What a great entry πŸ™‚ I’m glad you arrived safely — I’m surprised at how easy the trip through immigrations and customs were — hell, I get questioned driving across the border into the US!
    Looking forward to more updates if you find the time πŸ™‚

  4. Anonymous says:

    What a great entry πŸ™‚ I’m glad you arrived safely — I’m surprised at how easy the trip through immigrations and customs were — hell, I get questioned driving across the border into the US!

    Looking forward to more updates if you find the time πŸ™‚

  5. rusulki says:

    Heehee, tall house elf.
    Just remember, if Godzilla comes at you, just roll him up in your katamari. I’m pretty sure I read that in a guide book somewhere.

  6. Anonymous says:

    Heehee, tall house elf.

    Just remember, if Godzilla comes at you, just roll him up in your katamari. I’m pretty sure I read that in a guide book somewhere.

    • Anonymous says:

      I heard sirens briefly very early this morning, and still half-asleep I actually thought, “Is Godzilla attacking?”

  7. muffster says:

    i knew after years in Hawaii you would be right at home πŸ˜‰ glad you are having fun πŸ™‚
    bring me something cooooooooolllllll :p
    oh and i don’t know what day it is… i lost all ablity to distinguis time and date with out electronic confirmation sometime in the late ’80s

  8. Anonymous says:

    i knew after years in Hawaii you would be right at home πŸ˜‰ glad you are having fun πŸ™‚

    bring me something cooooooooolllllll :p

    oh and i don’t know what day it is… i lost all ablity to distinguis time and date with out electronic confirmation sometime in the late ’80s

    • Anonymous says:

      I’m having a hard time not collecting everything unusual and cool I see! I’ll be sure to bring back souveniers though!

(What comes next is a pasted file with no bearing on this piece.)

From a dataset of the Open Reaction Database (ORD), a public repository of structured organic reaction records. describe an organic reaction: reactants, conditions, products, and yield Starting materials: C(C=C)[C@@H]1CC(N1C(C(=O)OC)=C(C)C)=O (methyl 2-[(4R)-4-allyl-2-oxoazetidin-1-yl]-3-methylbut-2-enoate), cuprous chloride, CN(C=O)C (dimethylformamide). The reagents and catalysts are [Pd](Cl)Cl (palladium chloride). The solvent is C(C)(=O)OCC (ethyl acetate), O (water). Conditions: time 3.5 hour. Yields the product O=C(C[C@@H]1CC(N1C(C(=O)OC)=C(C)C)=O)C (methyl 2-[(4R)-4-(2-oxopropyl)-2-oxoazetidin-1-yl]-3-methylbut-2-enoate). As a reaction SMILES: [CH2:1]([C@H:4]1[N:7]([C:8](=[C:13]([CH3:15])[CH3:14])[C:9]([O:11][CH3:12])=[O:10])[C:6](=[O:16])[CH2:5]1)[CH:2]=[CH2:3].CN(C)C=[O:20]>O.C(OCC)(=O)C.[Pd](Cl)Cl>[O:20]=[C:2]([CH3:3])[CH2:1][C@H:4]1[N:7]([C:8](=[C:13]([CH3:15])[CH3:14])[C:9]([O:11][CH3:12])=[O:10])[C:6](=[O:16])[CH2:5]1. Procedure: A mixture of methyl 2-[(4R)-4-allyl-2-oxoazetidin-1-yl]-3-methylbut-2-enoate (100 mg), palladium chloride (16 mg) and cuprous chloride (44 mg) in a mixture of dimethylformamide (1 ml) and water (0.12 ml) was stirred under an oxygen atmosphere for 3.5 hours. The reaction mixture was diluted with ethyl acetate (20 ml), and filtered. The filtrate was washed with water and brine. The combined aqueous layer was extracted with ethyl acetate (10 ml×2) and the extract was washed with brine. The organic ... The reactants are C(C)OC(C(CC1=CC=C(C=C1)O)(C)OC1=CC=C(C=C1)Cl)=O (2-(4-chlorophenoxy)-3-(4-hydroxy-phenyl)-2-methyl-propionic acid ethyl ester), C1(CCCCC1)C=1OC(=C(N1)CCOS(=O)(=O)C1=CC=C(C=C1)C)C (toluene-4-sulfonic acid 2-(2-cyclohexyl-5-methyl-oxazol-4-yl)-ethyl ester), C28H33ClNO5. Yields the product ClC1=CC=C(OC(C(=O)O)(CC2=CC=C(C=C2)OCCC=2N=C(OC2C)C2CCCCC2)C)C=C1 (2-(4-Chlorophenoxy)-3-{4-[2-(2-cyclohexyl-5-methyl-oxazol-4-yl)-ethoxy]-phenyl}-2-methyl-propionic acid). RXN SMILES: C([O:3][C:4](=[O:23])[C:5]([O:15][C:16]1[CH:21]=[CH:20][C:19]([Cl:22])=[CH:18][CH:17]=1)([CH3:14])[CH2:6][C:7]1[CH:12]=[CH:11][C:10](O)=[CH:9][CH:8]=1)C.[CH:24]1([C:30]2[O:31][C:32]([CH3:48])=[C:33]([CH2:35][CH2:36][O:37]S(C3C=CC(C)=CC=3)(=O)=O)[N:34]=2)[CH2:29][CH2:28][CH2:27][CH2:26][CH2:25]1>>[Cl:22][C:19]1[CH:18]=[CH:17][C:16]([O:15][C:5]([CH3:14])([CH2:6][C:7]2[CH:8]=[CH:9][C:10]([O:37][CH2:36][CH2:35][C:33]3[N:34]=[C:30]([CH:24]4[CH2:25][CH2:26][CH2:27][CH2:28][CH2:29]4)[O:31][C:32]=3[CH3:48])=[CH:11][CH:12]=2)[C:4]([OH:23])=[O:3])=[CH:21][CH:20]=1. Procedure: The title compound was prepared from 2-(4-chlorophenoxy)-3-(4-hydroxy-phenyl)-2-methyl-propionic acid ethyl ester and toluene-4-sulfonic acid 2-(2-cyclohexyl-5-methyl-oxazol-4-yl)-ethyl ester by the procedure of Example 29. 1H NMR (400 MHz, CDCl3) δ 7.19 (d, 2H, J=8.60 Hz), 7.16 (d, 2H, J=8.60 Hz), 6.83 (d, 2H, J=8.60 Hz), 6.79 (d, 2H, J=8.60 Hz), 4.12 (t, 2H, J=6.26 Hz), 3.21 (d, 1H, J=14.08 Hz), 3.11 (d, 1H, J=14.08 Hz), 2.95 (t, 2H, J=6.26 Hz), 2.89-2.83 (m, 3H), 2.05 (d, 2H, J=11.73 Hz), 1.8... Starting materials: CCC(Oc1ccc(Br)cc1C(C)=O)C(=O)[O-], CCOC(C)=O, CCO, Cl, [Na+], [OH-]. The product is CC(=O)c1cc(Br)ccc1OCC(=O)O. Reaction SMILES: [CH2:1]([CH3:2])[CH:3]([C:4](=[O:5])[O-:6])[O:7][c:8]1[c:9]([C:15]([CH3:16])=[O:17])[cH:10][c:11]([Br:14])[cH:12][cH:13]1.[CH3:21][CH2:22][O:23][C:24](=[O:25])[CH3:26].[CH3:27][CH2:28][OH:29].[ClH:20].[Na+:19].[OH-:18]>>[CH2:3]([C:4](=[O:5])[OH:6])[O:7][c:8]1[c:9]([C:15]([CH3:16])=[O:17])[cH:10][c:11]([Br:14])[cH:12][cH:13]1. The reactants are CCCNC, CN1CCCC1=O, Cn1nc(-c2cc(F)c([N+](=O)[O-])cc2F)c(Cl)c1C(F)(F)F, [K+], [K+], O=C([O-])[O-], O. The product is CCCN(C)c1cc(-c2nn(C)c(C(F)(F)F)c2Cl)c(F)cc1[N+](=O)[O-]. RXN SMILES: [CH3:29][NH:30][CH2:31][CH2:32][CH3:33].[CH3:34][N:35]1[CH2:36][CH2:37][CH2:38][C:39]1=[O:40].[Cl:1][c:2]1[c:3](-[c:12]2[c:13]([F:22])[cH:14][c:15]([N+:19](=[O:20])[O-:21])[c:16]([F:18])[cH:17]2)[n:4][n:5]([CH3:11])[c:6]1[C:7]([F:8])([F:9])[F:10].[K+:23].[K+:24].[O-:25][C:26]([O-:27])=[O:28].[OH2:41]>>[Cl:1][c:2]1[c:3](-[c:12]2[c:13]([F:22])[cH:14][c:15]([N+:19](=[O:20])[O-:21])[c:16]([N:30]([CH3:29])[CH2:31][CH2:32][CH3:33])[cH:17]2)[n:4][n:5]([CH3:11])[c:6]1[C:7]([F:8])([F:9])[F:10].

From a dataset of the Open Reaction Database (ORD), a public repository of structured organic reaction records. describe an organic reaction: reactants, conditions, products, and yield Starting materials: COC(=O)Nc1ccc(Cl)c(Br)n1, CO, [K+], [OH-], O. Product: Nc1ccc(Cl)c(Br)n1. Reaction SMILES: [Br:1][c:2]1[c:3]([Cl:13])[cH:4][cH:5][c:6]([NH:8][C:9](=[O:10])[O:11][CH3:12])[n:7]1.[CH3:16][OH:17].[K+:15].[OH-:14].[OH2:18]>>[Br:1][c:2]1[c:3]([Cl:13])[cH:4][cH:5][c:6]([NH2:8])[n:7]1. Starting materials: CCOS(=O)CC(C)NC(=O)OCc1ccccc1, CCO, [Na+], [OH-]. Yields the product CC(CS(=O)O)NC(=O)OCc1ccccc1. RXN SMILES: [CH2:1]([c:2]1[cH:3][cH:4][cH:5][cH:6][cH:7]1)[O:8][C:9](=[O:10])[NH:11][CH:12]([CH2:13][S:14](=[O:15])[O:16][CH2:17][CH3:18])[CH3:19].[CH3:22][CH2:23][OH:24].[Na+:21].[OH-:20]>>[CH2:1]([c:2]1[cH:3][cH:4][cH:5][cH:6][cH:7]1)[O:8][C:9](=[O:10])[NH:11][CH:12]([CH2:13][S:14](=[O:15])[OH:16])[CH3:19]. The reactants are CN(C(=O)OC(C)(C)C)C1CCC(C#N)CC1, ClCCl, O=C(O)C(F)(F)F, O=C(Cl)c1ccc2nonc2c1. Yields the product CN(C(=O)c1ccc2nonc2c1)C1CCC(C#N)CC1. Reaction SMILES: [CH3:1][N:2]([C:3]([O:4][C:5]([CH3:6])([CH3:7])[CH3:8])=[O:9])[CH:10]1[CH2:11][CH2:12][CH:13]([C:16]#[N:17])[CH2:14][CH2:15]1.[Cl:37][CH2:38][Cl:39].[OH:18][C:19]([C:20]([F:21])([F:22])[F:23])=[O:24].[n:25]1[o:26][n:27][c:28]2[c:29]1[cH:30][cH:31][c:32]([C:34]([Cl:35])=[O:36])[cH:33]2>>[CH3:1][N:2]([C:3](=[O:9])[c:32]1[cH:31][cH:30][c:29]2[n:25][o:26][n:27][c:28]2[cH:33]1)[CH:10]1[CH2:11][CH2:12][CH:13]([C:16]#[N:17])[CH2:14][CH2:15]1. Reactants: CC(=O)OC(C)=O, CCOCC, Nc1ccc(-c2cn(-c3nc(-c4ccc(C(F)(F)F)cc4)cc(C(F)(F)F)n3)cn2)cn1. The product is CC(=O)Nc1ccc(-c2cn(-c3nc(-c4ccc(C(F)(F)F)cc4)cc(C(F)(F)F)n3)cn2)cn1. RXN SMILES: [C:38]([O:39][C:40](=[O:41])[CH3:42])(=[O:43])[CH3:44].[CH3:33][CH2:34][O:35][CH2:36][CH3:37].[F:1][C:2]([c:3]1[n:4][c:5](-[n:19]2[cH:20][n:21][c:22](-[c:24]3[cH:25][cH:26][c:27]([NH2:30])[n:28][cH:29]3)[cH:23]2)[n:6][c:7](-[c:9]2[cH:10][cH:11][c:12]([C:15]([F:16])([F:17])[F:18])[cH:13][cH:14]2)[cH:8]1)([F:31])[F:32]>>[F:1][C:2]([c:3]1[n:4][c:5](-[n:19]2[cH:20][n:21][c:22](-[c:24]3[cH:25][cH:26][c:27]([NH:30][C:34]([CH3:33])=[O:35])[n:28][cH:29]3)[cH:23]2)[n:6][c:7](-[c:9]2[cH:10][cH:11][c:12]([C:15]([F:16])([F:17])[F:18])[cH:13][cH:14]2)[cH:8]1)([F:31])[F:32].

9. Anonymous says:

    Nice picture! I almost expected a Spinner from ‘Blade Runner’ to be in the foreground passing by the screens.
    Have fun!

  10. Anonymous says:

    Nice picture! I almost expected a Spinner from ‘Blade Runner’ to be in the foreground passing by the screens.

    Have fun!

    • Anonymous says:

      Unfortunately I can’t take credit for that picture since my camera batteries died on the flight over, but I’ll be replacing it with one that’ll almost certainly look much like it as soon as I get some.

  11. Anonymous says:

    arriving in Honolulu
    That’s funny. I forgot my reaction to landing in Tokyo was exactly the same – that I had landed in Honolulu, only the accents were harder to understand and the signs harder to read. Maybe it provides some insight in to how unusual your youth was that Tokyo doesn’t seem all that foreign.

  12. Anonymous says:

    arriving in Honolulu

    That’s funny. I forgot my reaction to landing in Tokyo was exactly the same – that I had landed in Honolulu, only the accents were harder to understand and the signs harder to read. Maybe it provides some insight in to how unusual your youth was that Tokyo doesn’t seem all that foreign.